Unless you live in Siberia, you probably don’t care much about when it snows there. But some meteorologists care, because it may act as a bellwether for how things will go in the rest of the northern hemisphere. And things are looking a little rough this season:
Global Snow Lab? And their logo isn’t a snow globe!? Anyway, what does the snow in Siberia mean for us?
Taken together they signal greater chances for frigid air to spill out of the Arctic into more temperate regions of North America, Europe and Asia, said Judah Cohen, director of seasonal forecasting at Atmospheric and Environmental Research in Lexington, Massachusetts, who developed the theory linking Siberian snow with winter weather.
There’s been a tendency lately to pay more attention to the weather, likely because the polar vortex last year proved to be such a boon for the media. The weather is now click bait. Cohen’s ideas about Siberian snow and its impact are interesting – and maybe genuinely predictive – but a lot of people find themselves content with the Farmers Almanac (which isn’t too far off from Cohen, come to think of it).
What does this have to do with nuclear energy? Everything.
But peak electricity prices could exceed 100¢/kWh like they did last year during the polar vortex (Forbes).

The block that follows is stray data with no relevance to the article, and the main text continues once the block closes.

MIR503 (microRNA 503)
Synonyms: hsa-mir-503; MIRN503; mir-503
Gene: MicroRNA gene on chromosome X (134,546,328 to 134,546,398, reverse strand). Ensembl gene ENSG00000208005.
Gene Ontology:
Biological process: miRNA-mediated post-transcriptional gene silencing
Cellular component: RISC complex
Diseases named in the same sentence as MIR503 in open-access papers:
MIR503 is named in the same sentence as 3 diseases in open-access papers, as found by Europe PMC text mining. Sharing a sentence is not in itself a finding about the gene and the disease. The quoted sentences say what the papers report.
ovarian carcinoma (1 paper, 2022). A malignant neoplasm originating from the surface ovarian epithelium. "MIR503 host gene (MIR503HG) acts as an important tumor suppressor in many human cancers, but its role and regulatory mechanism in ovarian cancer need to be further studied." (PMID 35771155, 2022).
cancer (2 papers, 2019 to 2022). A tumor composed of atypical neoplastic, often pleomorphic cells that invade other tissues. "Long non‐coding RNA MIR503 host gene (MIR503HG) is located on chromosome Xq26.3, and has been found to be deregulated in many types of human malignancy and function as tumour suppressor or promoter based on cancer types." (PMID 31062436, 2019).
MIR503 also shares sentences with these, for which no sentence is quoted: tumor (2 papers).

Not sure why New Englanders are so surprised. It was their choice to throw all-in for natural gas and renewables in a land of harsh winters. But they’ve refused to build new gas pipelines. And they’re shutting a nuclear plant that has 20 years of cheap reliable cold-resistant energy left on it.
And natural gas froze in the pipes during the vortex last year, with nuclear energy picking up the slack. Uranium might or might not freeze if it were stacked in piles like coal, but it’s not in piles – it’s in the reactor, making heat.
This reliability was literally a life saver last year. And it still gets notices. From the New York Times, today:
To people in the American nuclear industry, reactors do not get the respect they deserve for being both virtually emissions-free and a source of around-the-clock electricity for the grid. Experts point to the spell of extreme cold weather across much of the country last January, when nuclear plants kept working while many gas and coal plants had to shut down as the cold affected equipment and fuel supplies.
NEI did a package on nuclear energy’s reliability a bit ago, but it’s worth taking another look at as we approach the upcoming, um, Siberian winter. We of course hope for sunshine and beach temperatures – as who doesn’t – but it’s nice to know that when the weather doesn’t cooperate, nuclear energy does.